The second good thing about Ball of Spiders is that it sets up a great Hunter’s Mark. Even if enemy plays some big minion, we can just Hunter’s Mark it and run one of the spiders into it.

Thirdly, the play can also bait a Brawl. For the enemy, it might seem like a good board to use the Brawl on, but we don’t mind it. In fact, we actually want the Warrior to Brawl since we don’t care about the Scientist too much, and we want the spiders to die. Thus the only valuable minion on the board is Sludge Belcher. In the worst case scenario, where enemy Shieldmaiden survives, it just gets frozen back into the hand and we’re left with board initiative. The problem with this play is that it really sucks against Baron Geddon. With Geddon, the enemy might just clear pretty much the whole board and leave us with a 1/2 Taunt.

The second option is Sylvanas Windrunner. What is good about it is that it’s a 5/5, meaning we’re going to push the Warrior easily. The Warrior, unless he has a good way to remove it, is going to have an awkward turn: He can’t really play anything big into Sylvanas, because then we just steal it. Brawl is also pretty awkward – the only really bad outcome is the 2/2 surviving. If the Sludge Belcher survives – it’s fine, enemy used the Brawl to kill the 5/5 and his 5/5. If the Sylvanas survives, it’s perfect. If enemy 5/5 survives – we steal it.

However, the play does suffer a few drawbacks. The first problem with Sylvanas is that we don’t have a clear play next turn. we can play the Ball of Spiders off-curve, but that’s not a very strong play. The second problem is that we already have Feign Death in the hand and that’s probably the strongest combo against Control Warrior. On turn 8 we can Sylvanas + Feign Death to steal an enemy minion while STILL having our Sylvanas on the board. Sylvanas turns Feign Death into a 2 mana Mind Control here. So if we play her now, she needs to survive a turn. By playing her we risk her dying and thus losing our ability to use that combo in this game.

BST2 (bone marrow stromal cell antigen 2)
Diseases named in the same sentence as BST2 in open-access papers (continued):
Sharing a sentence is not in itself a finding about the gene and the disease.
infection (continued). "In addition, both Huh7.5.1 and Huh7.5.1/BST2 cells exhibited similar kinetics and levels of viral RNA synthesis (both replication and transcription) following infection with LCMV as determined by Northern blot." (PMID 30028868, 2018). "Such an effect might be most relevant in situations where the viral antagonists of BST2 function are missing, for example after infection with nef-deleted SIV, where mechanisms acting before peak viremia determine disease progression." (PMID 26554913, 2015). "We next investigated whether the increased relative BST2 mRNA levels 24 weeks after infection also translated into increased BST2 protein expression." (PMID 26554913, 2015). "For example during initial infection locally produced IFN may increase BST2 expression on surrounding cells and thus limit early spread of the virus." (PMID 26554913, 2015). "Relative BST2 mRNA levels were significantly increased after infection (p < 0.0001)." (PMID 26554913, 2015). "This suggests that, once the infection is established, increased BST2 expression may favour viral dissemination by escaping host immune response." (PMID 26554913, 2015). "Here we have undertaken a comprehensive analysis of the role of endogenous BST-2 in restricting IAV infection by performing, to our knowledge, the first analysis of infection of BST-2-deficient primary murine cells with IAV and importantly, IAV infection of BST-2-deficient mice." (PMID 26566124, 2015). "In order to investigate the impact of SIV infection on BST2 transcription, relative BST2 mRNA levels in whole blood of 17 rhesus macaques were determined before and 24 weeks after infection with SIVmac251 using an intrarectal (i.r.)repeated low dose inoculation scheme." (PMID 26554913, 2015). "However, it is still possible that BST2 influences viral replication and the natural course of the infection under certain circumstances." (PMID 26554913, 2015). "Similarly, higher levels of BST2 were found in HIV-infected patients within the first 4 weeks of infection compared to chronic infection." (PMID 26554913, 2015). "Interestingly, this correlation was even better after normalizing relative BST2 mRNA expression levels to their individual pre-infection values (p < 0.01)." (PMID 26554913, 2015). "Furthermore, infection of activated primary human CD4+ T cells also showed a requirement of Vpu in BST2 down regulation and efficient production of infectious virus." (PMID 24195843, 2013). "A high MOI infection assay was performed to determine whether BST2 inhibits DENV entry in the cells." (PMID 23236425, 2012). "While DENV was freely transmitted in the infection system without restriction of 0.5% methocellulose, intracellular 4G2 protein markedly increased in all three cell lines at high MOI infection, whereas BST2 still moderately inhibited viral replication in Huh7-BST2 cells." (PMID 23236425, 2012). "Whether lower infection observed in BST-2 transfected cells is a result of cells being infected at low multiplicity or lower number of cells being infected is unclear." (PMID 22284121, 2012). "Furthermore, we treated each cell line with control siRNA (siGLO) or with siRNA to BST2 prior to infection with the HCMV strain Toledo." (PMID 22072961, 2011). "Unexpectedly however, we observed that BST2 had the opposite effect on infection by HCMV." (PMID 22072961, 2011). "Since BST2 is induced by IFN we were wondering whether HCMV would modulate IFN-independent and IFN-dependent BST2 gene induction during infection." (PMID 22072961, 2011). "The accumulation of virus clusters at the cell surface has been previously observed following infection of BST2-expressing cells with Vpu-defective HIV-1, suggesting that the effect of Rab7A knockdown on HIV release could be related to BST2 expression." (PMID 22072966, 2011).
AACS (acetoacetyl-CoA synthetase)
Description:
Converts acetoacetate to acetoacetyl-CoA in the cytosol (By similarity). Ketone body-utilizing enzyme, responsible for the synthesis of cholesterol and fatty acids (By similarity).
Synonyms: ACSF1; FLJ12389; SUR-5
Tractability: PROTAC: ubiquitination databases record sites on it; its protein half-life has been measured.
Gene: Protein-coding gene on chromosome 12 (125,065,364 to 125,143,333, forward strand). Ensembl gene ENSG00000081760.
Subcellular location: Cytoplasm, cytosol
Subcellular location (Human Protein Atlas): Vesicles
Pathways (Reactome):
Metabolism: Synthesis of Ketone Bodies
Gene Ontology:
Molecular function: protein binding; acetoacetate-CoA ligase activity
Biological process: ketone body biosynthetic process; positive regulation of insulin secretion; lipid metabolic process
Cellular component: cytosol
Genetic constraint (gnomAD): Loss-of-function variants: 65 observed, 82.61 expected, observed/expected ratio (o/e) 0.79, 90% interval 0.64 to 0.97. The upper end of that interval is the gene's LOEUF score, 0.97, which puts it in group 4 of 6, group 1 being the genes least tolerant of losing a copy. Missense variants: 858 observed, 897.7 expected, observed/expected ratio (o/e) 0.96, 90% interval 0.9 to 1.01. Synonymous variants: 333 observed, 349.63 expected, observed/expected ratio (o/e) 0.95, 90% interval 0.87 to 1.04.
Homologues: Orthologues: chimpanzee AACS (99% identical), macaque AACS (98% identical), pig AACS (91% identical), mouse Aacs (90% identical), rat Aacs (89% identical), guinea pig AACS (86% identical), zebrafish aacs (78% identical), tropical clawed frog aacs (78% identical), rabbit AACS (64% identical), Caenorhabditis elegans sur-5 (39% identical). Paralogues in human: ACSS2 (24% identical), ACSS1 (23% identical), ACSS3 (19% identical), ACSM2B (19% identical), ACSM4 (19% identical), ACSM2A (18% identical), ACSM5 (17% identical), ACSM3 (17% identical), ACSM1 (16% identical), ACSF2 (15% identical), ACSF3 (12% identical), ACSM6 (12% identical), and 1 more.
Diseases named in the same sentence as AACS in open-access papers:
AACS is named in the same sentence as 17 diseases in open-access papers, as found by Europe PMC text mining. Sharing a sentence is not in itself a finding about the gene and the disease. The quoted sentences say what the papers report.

We can also go for something like Bow + Hero Power or even Bow + Unleash the Hounds + Hunter’s Mark the 5/5 and kill it with the Hound. The Hounds are not going to get value in this match-up anyway. But both of these plays are really sub-optimal.

All things considered, I’d go for the Ball of Spiders this turn.

The Score for this Section:

  • +8 Points for playing Ball of Spiders
  • +3.5 Points for killing Shieldmaiden with Sludge + Bow
  • +3 Points for playing Hero Power + Bow and then pushed for damage.
  • +2 Points for playing Bow + Hero Power
  • -3 Points for any play that kills your Scientist
  • -5 Points for any play involving Hunter’s Mark
  • -10 Points for playing S. Windrunner

BONUS POINTS:

  • +3 Points for identifying that Shieldmaiden means the match-up is likely to be Control Warrior (If you figured out the Match-up was Control Warrior on any previous turn you may have these points as well). 
  • +1 Point For thinking about the roles of cards in the match-up (for example, you can consider using the Unleash the Hounds for only 1-or-2 beasts in this match-up since in this match-up we are unlikely to get much more than that). 
  • +2 Points for thinking about Brawl.
  • +1 Point for thinking about Barron Geddon

MAX POSSIBLE SCORE (on this section): 15

Turn Seven


Opponent played: Uses 3/1 Weapon on Sludge Belcher, triggers Freezing Trap with Shieldmaiden, wipes the board with Baron Geddon
We Drew: Ironbeak OwlGahz'rilla, Savage Combatant (all from the Webspinner’s), Animal Companion
Any other Notes: The Secret in Play is Freezing Trap (2nd copy).

Woah, things have suddenly got exciting!

Ben Brode (Hearthstone Developer) frequently claims that RNG can add skill to the game. Well, here’s a test of that Hypothesis: Barron Geddon killed all our Webspinners and so now we must assess how best to use all those lovely random beasts we just got!

Before studying our options we should try to not lose sight of the obvious: Due to Freezing Trap, we are not obligated to killing Geddon here.

Our options:

  1.  Sylvanas Windrunner
  2. Silence (with Owl) Geddon + Develop minions/Weapons
  3. Hunter’s Mark Geddon + Unleash
  4. Numerous other ‘developing’ combinations (e.g. Combatant + Animal Companion, or Bow + Hero Power + Companion, etc)  And/Or kill Geddon with minions on board.
  5. Gahzrilla

OPTION 1: Windrunner

Terrible. Just Terrible. Why play Windrunner when we are merely one turn away from a powerful combo? I explained this last turn.

OPTION 2: Silence + Develop